Jarvan et al. [10] working on winter wheat revealed S fertilization (10 kg S ha−1) on N background (100 kg N ha−1) increased the winter wheat grain yield, depending on weather and soil conditions, between 7.7–45.5%. Sulphur fertilization reduced the wet gluten content but improved the overall biological value of proteins. Although the protein quality was low (as determined by proportion of glutenins in gluten), the total Cys and Met contents of the wheat grains was increased [10]. Thus, the effect of S on the protein and wet gluten contents of wheat grain was not always unidirectional, but in all trials, the gluten index increased, and the quality of protein improved under influence of S. The content of S-containing amino acids was also increased, Cys, Met, threonine, and lysine were increased by 24.5%, 35.5%, 14.4%, and 7.7% respectively [10].
A recent study by Tao et al. [128] discovered that S fertilization at 45 kg S ha−1, 200 kg N ha−1, 183 kg P ha−1, and 163 kg K ha−1 significantly (p < 0.05) increased wheat grain yield and grain weight in both (GY2018 and ZM8) cultivars. On average (of both years), wheat yield and grain weight increased by 34.7% and 30.2% compared to the control (no S applied) in GY2018, whilst the increases were ~11.2% and 14.2% higher in ZM8 than the control. Additionally, S significantly (p < 0.05) improved grain protein content and protein yield in both cultivars. Compared to control, 45 kg S ha−1 treatment increased protein content by 16.6% in GY2018, and 6.2% in ZM8, on average for both years [128].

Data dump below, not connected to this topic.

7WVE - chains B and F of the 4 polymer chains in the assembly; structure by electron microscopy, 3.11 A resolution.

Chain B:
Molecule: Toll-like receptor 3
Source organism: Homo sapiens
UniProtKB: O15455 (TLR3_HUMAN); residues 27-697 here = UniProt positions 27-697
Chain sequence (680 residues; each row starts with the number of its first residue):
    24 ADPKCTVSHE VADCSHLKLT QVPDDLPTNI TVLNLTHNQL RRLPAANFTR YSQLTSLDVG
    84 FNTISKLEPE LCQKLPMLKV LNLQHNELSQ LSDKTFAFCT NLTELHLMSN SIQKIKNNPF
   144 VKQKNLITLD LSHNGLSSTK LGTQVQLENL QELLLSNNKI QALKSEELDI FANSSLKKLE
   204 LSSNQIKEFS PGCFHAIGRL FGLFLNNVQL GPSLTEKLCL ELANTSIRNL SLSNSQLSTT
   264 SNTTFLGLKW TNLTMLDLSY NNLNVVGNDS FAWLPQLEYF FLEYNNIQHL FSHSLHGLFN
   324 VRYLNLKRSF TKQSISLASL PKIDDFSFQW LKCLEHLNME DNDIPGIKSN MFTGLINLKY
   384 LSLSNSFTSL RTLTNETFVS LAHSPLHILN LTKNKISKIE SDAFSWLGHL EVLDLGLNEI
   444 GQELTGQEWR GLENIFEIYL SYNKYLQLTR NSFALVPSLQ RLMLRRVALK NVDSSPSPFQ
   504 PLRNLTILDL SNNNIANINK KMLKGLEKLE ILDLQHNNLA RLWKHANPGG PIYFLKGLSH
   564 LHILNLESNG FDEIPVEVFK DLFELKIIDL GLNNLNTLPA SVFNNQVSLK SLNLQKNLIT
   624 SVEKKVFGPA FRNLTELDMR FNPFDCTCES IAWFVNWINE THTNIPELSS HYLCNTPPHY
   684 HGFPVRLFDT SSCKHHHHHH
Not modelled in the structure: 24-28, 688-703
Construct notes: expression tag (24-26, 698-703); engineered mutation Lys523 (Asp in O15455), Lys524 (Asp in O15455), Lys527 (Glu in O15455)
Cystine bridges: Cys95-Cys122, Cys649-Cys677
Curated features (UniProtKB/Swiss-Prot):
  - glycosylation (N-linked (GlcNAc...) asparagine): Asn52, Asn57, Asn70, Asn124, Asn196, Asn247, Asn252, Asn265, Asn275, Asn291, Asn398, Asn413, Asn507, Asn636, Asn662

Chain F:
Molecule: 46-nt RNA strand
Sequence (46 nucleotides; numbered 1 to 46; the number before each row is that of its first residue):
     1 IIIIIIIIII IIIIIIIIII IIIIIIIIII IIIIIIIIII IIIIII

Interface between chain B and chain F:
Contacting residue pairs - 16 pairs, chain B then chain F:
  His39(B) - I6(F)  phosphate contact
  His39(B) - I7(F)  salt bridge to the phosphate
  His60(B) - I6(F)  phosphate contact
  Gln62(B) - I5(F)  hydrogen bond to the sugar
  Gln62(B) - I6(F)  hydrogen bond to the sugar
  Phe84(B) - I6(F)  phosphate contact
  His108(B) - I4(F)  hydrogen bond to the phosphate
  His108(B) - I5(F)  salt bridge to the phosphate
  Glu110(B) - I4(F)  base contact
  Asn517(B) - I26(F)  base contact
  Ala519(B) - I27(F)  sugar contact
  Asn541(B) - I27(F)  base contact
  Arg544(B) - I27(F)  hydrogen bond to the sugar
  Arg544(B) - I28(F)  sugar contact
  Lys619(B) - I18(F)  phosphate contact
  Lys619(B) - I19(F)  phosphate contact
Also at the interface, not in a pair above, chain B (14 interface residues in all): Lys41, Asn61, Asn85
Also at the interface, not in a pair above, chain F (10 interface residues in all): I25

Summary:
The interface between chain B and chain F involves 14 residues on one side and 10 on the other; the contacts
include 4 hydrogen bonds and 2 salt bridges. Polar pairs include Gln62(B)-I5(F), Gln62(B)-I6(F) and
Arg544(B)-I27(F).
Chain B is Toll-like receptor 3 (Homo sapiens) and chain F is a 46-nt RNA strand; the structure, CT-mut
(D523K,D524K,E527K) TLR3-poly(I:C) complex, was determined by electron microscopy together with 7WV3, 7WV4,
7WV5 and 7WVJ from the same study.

Moreover, S fertilization had significant effect on yield, yield attributes and protein content of soybean. Application of S at 20 kg ha−1 in soybean produced the highest plant height, seed yield (1000-seed weight) and straw yields as compared to the lowest responses realised from the control treatment [11]. Different doses of S showed significant variations in respect of both straw yield and grain yield, with 20 kg S ha−1 showing the highest yields of 1.95 t ha−1 and 2.08 t ha−1 respectively, against the lowest yields of 1.52 t ha−1 and 1.61 t ha−1 respectively realized in no S treatment [11]. Additionally, S had significant effects on harvest index value, cob length and number of grains per row in maize as all these parameters increased with increasing S and N values [13]. The increase in the number of grains per row in the case of increasing S and N levels was mainly attributed to greater cob length. In another report, Xie et al. [8] showed that the grain quality of maize was not only affected by N, but also by S. The contents of the proteins, amino acids, and soluble sugar increased by 1.87%, 2.64%, and 1.27%, respectively, in variety 1 (LY16) compared to control. However, S did not result in obvious increase in crude fat content, oil content, and micro elements except in combination with N.
In another study, the addition of 150 kg N ha−1 and 30 kg S ha−1 fertilizers at 5:1 N: S ratio yielded the highest returns by influencing plant height, dry matter production, kernels per row, kernels per cob and kernel weight per ear [123]. Further, Jeet et al. [124] revealed that the application of 150 kg N ha−1 and 45 kg S ha−1 significantly enhanced the yield, quality, and profitability of quality protein maize.